Faraday cages, unlike other scientific instruments, are everywhere around us. Even if you haven’t heard much about them, you’ve used them numerous times in your life. In fact, you probably even own one.
So, what exactly is a Faraday cage, and why is it so important? And what’s the relationship between a Faraday cage and EMF safety?
With September 22 marking EMF Radiation Safety Day, I wanted to answer these questions because there’s a lot we can learn from Michael Faraday and how his groundbreaking invention helps to keep us safe in our everyday lives.
September 22: EMF Radiation Safety Day
Before exploring the Faraday cage in-depth, let’s first talk about “EMF Radiation Safety Day,” since I mentioned it in the introduction, and I’m sure you’re wondering what it’s all about.
Imagine life with no smartphones, tablets, GPS, Bluetooth, or our beloved social media sites like Facebook and Twitter. Sounds harsh, doesn’t it? But that was the reality just twenty years ago.
Modern technology advanced extremely quickly. Today our gadgets are doing things that were deemed impossible not that long ago. Our lives today are so much easier, thanks to these brilliant innovations.
But, there’s a downside to this. The growth in technology has caused the EMF pollution in our environment to grow even denser. And we’re now being exposed to more electromagnetic fields (EMF) than ever before.
Electronic gadgets like cell phones, laptops, tablets, Bluetooth devices, and WiFi routers, which we use every day, emit massive amounts of electromagnetic radiation.
Also, with the installation of 5G infrastructure being almost complete, we’re on the verge of 5G being our new standard network. And since it will operate on frequencies nearly ten times higher than 4G, it’s a no-brainer that the general population’s EMF exposure is set to increase exponentially, once more.
These exposure levels are a concern. Why? Because there’s an already large and ever-growing body of research showing that EMF is harmful to human health.
That’s why there’s strong opposition to 5G. That’s why more needs to be done to test and regulate new technologies.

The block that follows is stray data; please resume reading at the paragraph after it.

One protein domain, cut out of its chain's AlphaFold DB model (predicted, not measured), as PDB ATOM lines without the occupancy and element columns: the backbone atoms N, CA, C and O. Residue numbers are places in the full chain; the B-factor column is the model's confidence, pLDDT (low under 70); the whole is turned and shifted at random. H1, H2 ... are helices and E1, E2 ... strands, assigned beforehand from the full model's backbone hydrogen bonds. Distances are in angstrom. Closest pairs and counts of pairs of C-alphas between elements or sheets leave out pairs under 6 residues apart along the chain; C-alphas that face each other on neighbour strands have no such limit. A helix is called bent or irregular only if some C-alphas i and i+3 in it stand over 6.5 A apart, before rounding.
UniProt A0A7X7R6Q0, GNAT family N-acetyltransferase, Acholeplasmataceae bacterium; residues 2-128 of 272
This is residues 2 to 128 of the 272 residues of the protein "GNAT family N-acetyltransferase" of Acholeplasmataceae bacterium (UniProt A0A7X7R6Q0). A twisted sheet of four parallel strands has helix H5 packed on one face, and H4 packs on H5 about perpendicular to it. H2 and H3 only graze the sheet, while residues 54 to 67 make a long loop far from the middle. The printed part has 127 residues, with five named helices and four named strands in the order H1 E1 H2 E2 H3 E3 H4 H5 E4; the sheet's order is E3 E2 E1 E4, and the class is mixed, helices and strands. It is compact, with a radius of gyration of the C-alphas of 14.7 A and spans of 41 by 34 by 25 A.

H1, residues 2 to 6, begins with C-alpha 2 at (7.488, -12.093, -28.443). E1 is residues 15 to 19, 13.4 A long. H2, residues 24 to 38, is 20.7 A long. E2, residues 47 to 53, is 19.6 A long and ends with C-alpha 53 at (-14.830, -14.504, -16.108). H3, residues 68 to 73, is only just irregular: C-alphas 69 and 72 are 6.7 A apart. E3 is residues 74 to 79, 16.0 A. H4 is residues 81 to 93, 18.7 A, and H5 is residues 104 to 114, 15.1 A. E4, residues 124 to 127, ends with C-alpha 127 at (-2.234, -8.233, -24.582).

That’s why we need to raise awareness about EMF safety.
EMF Radiation Safety Day will take place on September 22 because English scientist Michael Faraday was born on that day in 1791.
And Faraday not only invented electromagnetic induction, but he also invented the technology that would make shielding against electromagnetic radiation possible: the Faraday cage.
It all started in 1755 when Benjamin Franklin, one of the United States’ founding fathers, experimented to understand electricity better. His hypothesis was simple: If you bring a dielectric cork (which is attracted to electricity) near an electrically charged metal can, the walls of the can will attract the cork.
For this experiment, he attached a silk thread to the dielectric cork and lowered it inside a metal can. He then electrified the can from the outside to see if the walls attract the cork. But to his surprise, the inside of the can didn’t attract the cork. He then again took out the cork and brought it near the outside walls of the electrically charged can, and it drew the cork towards it.
Franklin never managed to understand why the inside of his metal can didn’t attract the cork. His letter to a colleague said, “You require the reason; I do not know it. Perhaps you may discover it, and then you will be so good as to communicate it to me.”
The result remained a mystery for a long time until eighty-one years later, when an English scientist named Michael Faraday performed an experiment similar to Franklin’s. But the subject of Faraday’s experiment wasn’t a cork ball. It was himself.
Before this experiment, Faraday used to work in a cramped basement lab in the west end of London. But the space he had wasn’t enough for his experiment. So, he left his workspace and came to the Royal Institution of Great Britain and set his lab up in the lecture theater.